The conservative prime minister of this small kingdom surrounded by South Africa today accused the Reagan administration of encouraging aggression by Pretoria against his country.

Chief Leabua Jonathan told reporters that while the United States had promised diplomatic help in easing South African pressure on his government, "instead I think the Reagan administration is by their recent actions encouraging the South Africans to destabilize us."

Jonathan accused Pretoria of supporting guerrillas and invoking economic sanctions to force him to evict South African refugees opposed to white rule there and to compel him to grant diplomatic recognition to the homelands being established for blacks within South Africa. In response, Jonathan said he plans to open diplomatic relations with Soviet Bloc nations and with China and North Korea in a major policy shift.

"I can never be a communist," said the prime minister in a rare interview with foreign journalists at his mountaintop home here. "I am a Christian and this is a Christian country. But we are out to establish friendships all over the world because we realize the danger that one day we will be strangled by South Africa."

Jonathan joins a lengthening list of black African leaders who have attacked the Reagan administration's policy of "constructive engagement" with South Africa because they say it has given Pretoria free rein to undermine its black neighbors. Administration officials say the policy is designed to encourage peaceful reform within South Africa and rapprochement between the white-ruled government and its neighbors.

Lesotho, whose economy is heavily dependent on South Africa for jobs and investment, has been under increasing pressure for the past year from Pretoria, which contends that the insurgent African National Congress uses Lesotho as a base for launching attacks on South Africa. ANC officials here deny the charge.

The South African campaign began with a commando raid on refugee houses in Maseru, the Lesotho capital, Dec. 9 in which 42 persons were killed. It turned to economic measures in May following ANC bomb attacks in Pretoria and Bloemfontein.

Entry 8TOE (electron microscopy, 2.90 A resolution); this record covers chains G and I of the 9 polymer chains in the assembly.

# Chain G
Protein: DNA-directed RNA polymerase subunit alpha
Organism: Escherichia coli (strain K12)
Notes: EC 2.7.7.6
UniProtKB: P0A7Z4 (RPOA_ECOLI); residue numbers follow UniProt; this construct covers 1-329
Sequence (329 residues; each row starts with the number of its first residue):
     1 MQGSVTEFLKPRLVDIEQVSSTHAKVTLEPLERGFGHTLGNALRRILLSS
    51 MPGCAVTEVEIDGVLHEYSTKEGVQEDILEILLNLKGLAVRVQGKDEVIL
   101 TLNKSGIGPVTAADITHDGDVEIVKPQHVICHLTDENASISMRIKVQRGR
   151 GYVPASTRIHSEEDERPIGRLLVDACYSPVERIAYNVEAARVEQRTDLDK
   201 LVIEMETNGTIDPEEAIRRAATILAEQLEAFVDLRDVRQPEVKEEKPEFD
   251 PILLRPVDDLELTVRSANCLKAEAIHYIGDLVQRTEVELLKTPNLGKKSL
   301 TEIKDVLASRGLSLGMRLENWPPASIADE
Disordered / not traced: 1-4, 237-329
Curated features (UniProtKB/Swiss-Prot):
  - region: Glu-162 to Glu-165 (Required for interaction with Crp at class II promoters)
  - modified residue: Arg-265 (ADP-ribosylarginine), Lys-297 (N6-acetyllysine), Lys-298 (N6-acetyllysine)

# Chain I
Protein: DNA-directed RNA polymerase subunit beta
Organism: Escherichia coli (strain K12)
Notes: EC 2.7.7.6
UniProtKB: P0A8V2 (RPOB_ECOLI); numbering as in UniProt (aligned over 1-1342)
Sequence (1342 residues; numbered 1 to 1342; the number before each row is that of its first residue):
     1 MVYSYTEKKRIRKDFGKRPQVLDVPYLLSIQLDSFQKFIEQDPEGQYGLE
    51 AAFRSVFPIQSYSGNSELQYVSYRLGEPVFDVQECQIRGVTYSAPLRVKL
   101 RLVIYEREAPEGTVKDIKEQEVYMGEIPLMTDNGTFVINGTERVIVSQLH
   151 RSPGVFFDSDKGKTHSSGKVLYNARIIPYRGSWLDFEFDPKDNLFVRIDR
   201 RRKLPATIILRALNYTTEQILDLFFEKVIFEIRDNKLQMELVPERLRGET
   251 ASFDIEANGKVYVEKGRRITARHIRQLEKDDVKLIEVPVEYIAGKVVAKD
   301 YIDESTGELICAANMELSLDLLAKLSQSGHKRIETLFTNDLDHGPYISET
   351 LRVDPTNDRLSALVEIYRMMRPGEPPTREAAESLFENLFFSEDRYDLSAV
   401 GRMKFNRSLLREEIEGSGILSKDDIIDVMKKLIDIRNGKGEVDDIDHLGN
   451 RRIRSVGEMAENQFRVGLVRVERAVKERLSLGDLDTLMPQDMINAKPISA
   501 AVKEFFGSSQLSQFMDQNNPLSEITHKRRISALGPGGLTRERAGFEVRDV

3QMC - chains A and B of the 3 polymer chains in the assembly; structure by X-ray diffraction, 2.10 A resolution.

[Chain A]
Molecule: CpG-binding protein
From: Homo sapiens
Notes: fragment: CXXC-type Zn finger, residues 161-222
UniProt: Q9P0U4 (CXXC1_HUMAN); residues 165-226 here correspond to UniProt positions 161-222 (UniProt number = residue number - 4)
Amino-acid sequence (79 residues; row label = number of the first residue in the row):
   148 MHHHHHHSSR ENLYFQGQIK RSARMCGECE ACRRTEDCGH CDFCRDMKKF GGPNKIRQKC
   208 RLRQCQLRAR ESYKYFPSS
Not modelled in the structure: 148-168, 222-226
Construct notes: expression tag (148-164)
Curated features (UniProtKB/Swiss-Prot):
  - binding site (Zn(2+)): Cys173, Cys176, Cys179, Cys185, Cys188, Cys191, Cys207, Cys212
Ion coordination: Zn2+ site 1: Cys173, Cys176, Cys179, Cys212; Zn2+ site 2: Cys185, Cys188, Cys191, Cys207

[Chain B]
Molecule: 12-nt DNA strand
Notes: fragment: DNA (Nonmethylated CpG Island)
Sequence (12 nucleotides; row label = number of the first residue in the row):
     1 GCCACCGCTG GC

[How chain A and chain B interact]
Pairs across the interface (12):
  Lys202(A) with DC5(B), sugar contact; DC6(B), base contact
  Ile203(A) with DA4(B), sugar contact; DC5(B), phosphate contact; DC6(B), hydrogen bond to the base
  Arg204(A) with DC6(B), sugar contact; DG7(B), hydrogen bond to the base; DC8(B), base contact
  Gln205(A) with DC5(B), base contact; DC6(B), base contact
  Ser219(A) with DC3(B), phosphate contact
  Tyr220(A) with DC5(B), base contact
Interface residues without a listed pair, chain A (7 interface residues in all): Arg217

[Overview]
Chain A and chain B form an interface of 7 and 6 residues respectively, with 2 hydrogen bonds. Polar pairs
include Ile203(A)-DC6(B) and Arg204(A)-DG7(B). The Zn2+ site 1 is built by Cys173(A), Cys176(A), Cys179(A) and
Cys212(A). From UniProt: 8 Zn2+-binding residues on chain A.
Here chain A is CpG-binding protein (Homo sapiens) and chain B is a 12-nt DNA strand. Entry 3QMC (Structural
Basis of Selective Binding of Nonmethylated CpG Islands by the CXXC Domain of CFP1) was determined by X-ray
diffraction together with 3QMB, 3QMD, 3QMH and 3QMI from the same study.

Lesothan officials say South Africa has blocked Lesotho residents from entering South Africa, held up supplies and even prevented treatment for the sick. Foreign Minister Evaristus Sekhonyana said today three persons had died waiting at the border for permission to travel to South African hospitals.

Jonathan, whose house is less than a mile from the border, said South Africa had trained and financed members of the antigovernment Lesotho Liberation Army--a charge Pretoria has denied strongly--and said the insurgents had attempted at least four attacks on his home in recent months.

"They allow the guerrillas to use their territory as a springboard for attacks against us," said the prime minister. Lesotho receives more than $19 million in U.S. aid annually, and Jonathan said he was grateful for the money. But he added that the United States was the only country that could convince South Africa to ease its pressure on his government.

"I know that Washington can do a lot to persuade South Africa to resist from giving us unnecessary trouble," he said. "But I'm sorry to say it looks as though Washington is not doing as much as we would have expected it to do."

There are an estimated 11,000 refugees in Lesotho, and the United Nations High Commissioner for Refugees says 30 to 40 more trickle in each month. South Africa recently presented a list of 68 it said it wanted evicted from the county as security threats. Lesotho said this month that only 22 of those are actually in the country and all have volunteered to leave.

The growing hostility between Jonthan's government and Pretoria is a marked change from a decade ago when Jonathan was considered Pretoria's foremost black ally. Jonathan today recalled the good relations he enjoyed with the late South African prime minister Hendrik Verwoerd, who during his term in the early 1960s was an architect of apartheid, South Africa's system of racial segregation.

"I was the first black leader to meet with him," said Jonathan. "We could agree to disagree on that one issue."

But Jonathan said the present government of Prime Minister Pieter W. Botha was attempting to make Lesotho a "scapegoat" for South Africa's internal problems. He said Pretoria had miscalculated badly in its hope that Lesotho would recognize the homelands.

"They thought we would be the first to recognize their Transkei one of the homelands , but to their disappointment they found out that they were wrong," said Jonathan. He added that Lesotho would never recognize any homeland "for the simple reason that we would be recognizing apartheid through the back door."